The following article, printed in the RUTLAND HERALD on Jan. 23, 2011, is reprinted here by permission of the author, Lynne Caulfield, a registered nurse from Dummerston, VT.
It is hard to believe that with all the pressing budget issues facing the 2011 Legislature, Gov. Peter Shumlin has made doctor-prescribed death one of his first priorities.
Funded with money outside of Vermont, the proponents of doctor-prescribed death have targeted Vermont as their next victim. It is a sad day when human beings want to help other human beings to die rather than extending compassionate and respectful care to ease suffering and pain. It is especially disturbing that health care professionals are being called upon to assist patients to die rather than live.
As part of the Florence Nightingale pledge, nurses have sworn an oath to “abstain from whatever is deleterious … to not knowingly administer any harmful drug.” The pledge also says, “With loyalty I will endeavor to aid the physician in his work and devote myself to the welfare of those committed to my care.”
Doctors and nurses are expected to exercise beneficence, which is to “do good,” and non-maleficence, which is to “do no harm.” We have pledged to care, not destroy. To expect a doctor to prescribe a lethal dose of barbiturates is the ultimate violation of non-maleficence.
Death is permanent and irreversible. Doctor-prescribed death should not be legalized in Vermont, because it is not needed. The legalization of doctor-prescribed death could lead to potential abuse and is not without complications.
You’ve heard it said, “Nothing is certain in life except death and taxes.” (Some add housework!) We will all breathe our last breath at the time appointed for us. We don’t need a “right to die”; death is inevitable. With the advancements in the medical treatment of pain and palliative care, we should assist the chronically ill and dying with compassionate care to make each day comfortable, valuable and precious.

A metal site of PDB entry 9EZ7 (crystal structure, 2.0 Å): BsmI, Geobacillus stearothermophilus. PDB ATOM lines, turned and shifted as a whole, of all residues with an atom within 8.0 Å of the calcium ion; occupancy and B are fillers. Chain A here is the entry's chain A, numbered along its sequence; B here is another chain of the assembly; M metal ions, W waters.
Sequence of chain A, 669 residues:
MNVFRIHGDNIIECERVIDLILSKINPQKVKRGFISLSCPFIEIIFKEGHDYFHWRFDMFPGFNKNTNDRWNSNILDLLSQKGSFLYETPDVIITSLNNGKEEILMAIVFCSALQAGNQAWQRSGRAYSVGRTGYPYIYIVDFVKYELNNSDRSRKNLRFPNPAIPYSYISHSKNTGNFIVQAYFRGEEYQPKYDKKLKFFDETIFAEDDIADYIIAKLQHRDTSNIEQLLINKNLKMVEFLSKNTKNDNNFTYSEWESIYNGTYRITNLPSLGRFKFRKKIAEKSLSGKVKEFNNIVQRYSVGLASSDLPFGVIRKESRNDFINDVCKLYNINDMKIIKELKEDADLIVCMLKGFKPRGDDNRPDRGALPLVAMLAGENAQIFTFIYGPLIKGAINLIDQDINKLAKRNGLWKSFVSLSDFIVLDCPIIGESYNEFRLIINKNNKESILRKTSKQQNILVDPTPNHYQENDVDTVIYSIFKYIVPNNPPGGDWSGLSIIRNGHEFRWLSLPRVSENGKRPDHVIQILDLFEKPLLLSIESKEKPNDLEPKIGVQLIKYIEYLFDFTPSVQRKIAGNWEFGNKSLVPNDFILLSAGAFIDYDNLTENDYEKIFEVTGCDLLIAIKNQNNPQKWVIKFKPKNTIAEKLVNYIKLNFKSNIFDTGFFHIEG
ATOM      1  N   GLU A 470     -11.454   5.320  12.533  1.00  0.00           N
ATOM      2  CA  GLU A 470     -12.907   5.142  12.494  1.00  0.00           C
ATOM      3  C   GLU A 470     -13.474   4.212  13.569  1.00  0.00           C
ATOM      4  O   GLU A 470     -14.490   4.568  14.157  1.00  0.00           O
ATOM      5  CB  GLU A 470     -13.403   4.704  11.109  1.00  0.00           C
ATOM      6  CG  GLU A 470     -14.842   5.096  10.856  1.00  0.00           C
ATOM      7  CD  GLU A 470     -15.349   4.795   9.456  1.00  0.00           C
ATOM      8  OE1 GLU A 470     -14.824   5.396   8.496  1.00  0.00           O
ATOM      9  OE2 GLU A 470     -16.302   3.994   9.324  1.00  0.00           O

My husband, Jack, was diagnosed with pancreatic cancer in December 2002. Prognosis for patients with pancreatic cancer is often poor. He was treated aggressively with chemotherapy and radiation. In September 2003, he was told the cancer had metastasized to his liver and that there was no hope. He was devastated by the news since he wanted more time to spend with his family and our five children in particular.
If the option of doctor-prescribed death was available to someone in this situation, one might resort to this drastic step with no recourse.
In my husband’s situation, the doctors were horribly mistaken. The cancer had not spread. Jack finished treatment and surgery. He lived two more years before receiving another diagnosis that the cancer had returned. Again, the doctors said he would be gone before Christmas, yet Jack lived until February and was able to savor more time with his family. He had wanted to write a letter to each of the children, and he was able to accomplish his desire. If he had listened to the doctors and chosen a doctor-prescribed lethal dose, he would have lost much precious time. We were present when he breathed his last breath. He was peaceful and comfortable.
Doctor-prescribed death is not a pretty picture. The doctor has to prescribe a lethal dose of barbiturates, which usually means 90 pills. The patient takes the pills home. Can you imagine swallowing 90 pills at once? A spoonful of sugar might have worked for Mary Poppins, but not for those patients who have trouble swallowing. There is no doctor present, no medical assistance. They are on their own.
The side effects from this lethal dose are multiplied times 90. Some of the side effects include gastrointestinal distress such as nausea and vomiting. Another complication is failure to die. It doesn’t always work, and then whom do you call? In the Netherlands, if one fails to die from the oral overdose, it is legal to give a lethal injection. Is this what we want for our fellow Vermonters?
One more important aspect that would be missing if doctor-prescribed death were to be legalized is that rich privilege we have to care for those we love. In our me-first society where we want everything disposable and convenient, caring for the chronically ill, the disabled and the dying is not something we are comfortable with or have time for.
Granted, it isn’t easy to care for your dying loved one. It isn’t convenient or quick, but it is an awesome privilege and a rich experience. My mother died last April after a long battle with breast cancer. She died peacefully at home surrounded with love and music. Each day was a gift as we cared for her and sought to help her experience those things that brought her joy.
We are called as human beings to care for one another deeply. It is one of the richest of human experiences. We don’t need doctor-prescribed death in Vermont; we just need to extend loving care to one another.